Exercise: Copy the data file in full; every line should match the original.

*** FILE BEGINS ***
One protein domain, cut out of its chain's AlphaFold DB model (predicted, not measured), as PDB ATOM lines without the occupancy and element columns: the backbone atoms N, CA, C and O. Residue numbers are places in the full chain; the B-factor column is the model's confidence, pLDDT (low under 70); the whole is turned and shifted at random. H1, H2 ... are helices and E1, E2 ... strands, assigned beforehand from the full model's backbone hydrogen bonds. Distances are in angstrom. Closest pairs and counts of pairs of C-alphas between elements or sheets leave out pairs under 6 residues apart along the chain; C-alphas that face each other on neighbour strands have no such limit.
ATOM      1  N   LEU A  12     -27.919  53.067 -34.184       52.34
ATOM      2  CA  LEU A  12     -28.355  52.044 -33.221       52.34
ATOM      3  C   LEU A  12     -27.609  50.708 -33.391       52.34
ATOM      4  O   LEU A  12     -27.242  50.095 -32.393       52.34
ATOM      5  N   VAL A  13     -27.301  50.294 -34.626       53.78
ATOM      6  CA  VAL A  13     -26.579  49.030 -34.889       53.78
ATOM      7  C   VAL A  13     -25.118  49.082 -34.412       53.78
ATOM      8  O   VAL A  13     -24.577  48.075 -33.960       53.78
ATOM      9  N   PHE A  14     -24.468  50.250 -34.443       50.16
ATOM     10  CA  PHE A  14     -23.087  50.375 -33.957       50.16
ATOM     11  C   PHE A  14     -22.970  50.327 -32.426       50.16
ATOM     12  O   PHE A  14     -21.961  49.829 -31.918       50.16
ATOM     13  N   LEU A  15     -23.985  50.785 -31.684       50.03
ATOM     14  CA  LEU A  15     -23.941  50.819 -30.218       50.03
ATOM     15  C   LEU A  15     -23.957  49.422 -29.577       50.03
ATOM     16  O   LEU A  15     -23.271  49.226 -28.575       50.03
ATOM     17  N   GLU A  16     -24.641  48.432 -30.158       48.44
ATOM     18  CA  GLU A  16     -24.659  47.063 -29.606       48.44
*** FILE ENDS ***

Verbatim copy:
One protein domain, cut out of its chain's AlphaFold DB model (predicted, not measured), as PDB ATOM lines without the occupancy and element columns: the backbone atoms N, CA, C and O. Residue numbers are places in the full chain; the B-factor column is the model's confidence, pLDDT (low under 70); the whole is turned and shifted at random. H1, H2 ... are helices and E1, E2 ... strands, assigned beforehand from the full model's backbone hydrogen bonds. Distances are in angstrom. Closest pairs and counts of pairs of C-alphas between elements or sheets leave out pairs under 6 residues apart along the chain; C-alphas that face each other on neighbour strands have no such limit.
ATOM      1  N   LEU A  12     -27.919  53.067 -34.184       52.34
ATOM      2  CA  LEU A  12     -28.355  52.044 -33.221       52.34
ATOM      3  C   LEU A  12     -27.609  50.708 -33.391       52.34
ATOM      4  O   LEU A  12     -27.242  50.095 -32.393       52.34
ATOM      5  N   VAL A  13     -27.301  50.294 -34.626       53.78
ATOM      6  CA  VAL A  13     -26.579  49.030 -34.889       53.78
ATOM      7  C   VAL A  13     -25.118  49.082 -34.412       53.78
ATOM      8  O   VAL A  13     -24.577  48.075 -33.960       53.78
ATOM      9  N   PHE A  14     -24.468  50.250 -34.443       50.16
ATOM     10  CA  PHE A  14     -23.087  50.375 -33.957       50.16
ATOM     11  C   PHE A  14     -22.970  50.327 -32.426       50.16
ATOM     12  O   PHE A  14     -21.961  49.829 -31.918       50.16
ATOM     13  N   LEU A  15     -23.985  50.785 -31.684       50.03
ATOM     14  CA  LEU A  15     -23.941  50.819 -30.218       50.03
ATOM     15  C   LEU A  15     -23.957  49.422 -29.577       50.03
ATOM     16  O   LEU A  15     -23.271  49.226 -28.575       50.03
ATOM     17  N   GLU A  16     -24.641  48.432 -30.158       48.44
ATOM     18  CA  GLU A  16     -24.659  47.063 -29.606       48.44